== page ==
They underscored the necessity to revisit the period where inter-school, inter-state football and tournaments, Principal Cups across the country were organised, recalling that some of the nation’s revered stars were discovered through such tournaments.

For example, the Mock Nations Cup competition in Ajegunle area of Lagos was stirred by the 1980 Africa Cup of Nations that was hosted and won by Nigeria. The competition, which served as a breeding ground for football talents, produced many players for the national teams in the past.

Some of the talents the Mock Nations Cup produced include Siasia, Emmanuel Amunike, Henry Nwosu, Ebitimi Collins, Jonathan Akpoberie, Tarila Okorowanta, Ifeanyi Udeze, Gabriel Okolosi, Wahid Akanni and Yusuf Ayila, among others.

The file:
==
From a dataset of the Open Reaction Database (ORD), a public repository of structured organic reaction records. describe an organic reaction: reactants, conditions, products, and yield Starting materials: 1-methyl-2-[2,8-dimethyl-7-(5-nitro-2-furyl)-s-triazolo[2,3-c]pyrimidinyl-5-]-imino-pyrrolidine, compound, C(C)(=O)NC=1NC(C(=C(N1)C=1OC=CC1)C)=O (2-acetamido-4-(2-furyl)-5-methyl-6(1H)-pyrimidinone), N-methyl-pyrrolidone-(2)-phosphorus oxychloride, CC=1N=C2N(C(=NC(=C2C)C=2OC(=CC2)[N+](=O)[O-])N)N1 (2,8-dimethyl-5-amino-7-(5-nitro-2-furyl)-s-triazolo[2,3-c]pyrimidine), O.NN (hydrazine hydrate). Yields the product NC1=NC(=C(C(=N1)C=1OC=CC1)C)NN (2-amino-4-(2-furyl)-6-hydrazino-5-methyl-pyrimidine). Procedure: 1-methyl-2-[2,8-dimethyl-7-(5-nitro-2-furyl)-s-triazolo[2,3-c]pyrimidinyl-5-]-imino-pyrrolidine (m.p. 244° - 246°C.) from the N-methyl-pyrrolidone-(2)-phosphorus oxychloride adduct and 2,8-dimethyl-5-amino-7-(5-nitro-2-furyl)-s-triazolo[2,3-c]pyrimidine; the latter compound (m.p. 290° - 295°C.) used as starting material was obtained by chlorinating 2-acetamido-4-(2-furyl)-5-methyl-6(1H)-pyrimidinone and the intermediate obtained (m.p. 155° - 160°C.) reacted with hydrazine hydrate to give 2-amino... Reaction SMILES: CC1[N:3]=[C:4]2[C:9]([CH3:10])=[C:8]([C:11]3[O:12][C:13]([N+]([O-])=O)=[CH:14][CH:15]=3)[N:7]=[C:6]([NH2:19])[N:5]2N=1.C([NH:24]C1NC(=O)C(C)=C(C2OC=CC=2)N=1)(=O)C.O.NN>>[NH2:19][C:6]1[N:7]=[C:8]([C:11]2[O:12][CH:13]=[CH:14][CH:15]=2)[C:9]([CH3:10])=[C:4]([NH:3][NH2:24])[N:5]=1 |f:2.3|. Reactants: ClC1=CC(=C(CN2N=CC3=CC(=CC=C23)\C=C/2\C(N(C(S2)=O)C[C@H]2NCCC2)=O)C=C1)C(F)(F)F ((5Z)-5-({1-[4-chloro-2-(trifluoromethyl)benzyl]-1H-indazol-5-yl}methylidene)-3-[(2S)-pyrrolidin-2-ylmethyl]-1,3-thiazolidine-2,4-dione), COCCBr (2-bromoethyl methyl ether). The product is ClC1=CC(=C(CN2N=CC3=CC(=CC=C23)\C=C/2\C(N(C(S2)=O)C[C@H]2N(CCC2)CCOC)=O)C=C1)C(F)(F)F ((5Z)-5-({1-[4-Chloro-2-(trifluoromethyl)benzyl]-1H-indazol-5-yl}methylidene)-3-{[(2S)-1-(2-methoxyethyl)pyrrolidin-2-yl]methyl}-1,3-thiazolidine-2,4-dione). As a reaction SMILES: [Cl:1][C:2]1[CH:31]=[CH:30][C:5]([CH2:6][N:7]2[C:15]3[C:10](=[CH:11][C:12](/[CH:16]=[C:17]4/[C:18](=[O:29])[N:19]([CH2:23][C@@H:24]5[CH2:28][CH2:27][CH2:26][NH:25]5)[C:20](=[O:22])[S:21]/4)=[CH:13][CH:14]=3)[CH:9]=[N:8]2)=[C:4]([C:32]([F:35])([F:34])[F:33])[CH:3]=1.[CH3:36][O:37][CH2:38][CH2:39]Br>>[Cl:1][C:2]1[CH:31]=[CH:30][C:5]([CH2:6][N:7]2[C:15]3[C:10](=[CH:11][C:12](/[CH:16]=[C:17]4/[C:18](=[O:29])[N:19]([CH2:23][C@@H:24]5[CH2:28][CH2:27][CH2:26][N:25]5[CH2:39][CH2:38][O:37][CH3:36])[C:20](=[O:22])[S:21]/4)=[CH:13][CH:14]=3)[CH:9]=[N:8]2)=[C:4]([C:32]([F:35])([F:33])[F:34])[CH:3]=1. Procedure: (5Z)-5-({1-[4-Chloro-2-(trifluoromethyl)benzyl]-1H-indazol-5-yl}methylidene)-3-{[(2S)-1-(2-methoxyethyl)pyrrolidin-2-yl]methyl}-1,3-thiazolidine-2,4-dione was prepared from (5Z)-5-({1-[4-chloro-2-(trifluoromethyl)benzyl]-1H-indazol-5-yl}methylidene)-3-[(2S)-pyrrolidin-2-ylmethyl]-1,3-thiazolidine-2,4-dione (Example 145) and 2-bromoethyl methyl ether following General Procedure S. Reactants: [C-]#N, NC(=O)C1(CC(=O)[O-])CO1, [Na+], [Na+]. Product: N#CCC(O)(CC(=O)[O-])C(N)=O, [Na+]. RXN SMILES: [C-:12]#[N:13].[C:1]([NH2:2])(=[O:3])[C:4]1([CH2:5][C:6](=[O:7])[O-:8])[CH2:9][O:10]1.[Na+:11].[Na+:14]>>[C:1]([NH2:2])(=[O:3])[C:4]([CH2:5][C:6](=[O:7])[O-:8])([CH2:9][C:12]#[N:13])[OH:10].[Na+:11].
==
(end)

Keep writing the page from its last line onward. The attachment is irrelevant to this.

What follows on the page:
But according to founder of the grassroots competition, Lawrence Alabrah, the tournament, which enjoyed sponsorship from corporate organisations and well-meaning Nigerians in the past, now struggled to get sponsors and survive.

Abarah said: “Initially, when it started, we had no sponsor, but as the profile of the tournament increased, it attracted sponsors from the corporate world and well-meaning Nigerians.

“Companies like 7up, Nigeria Breweries, Cowbell and others sponsored the competition before the immediate past Lagos State Gov. Raji Fashola supported us massively in the 2011 edition.”

Apart from the Mock Nations Cup, there is also the NNPC/Shell Cup, which is principally for secondary schools across the country.

Among the stars that rose to stardom through the NNPC/Shell Cup include Ambrose Vanzekin and Chinedu Ogbuke, who both won Silver for Nigeria at the 2005 FIFA U-20 World Cup and at the Beijing Olympics in 2008.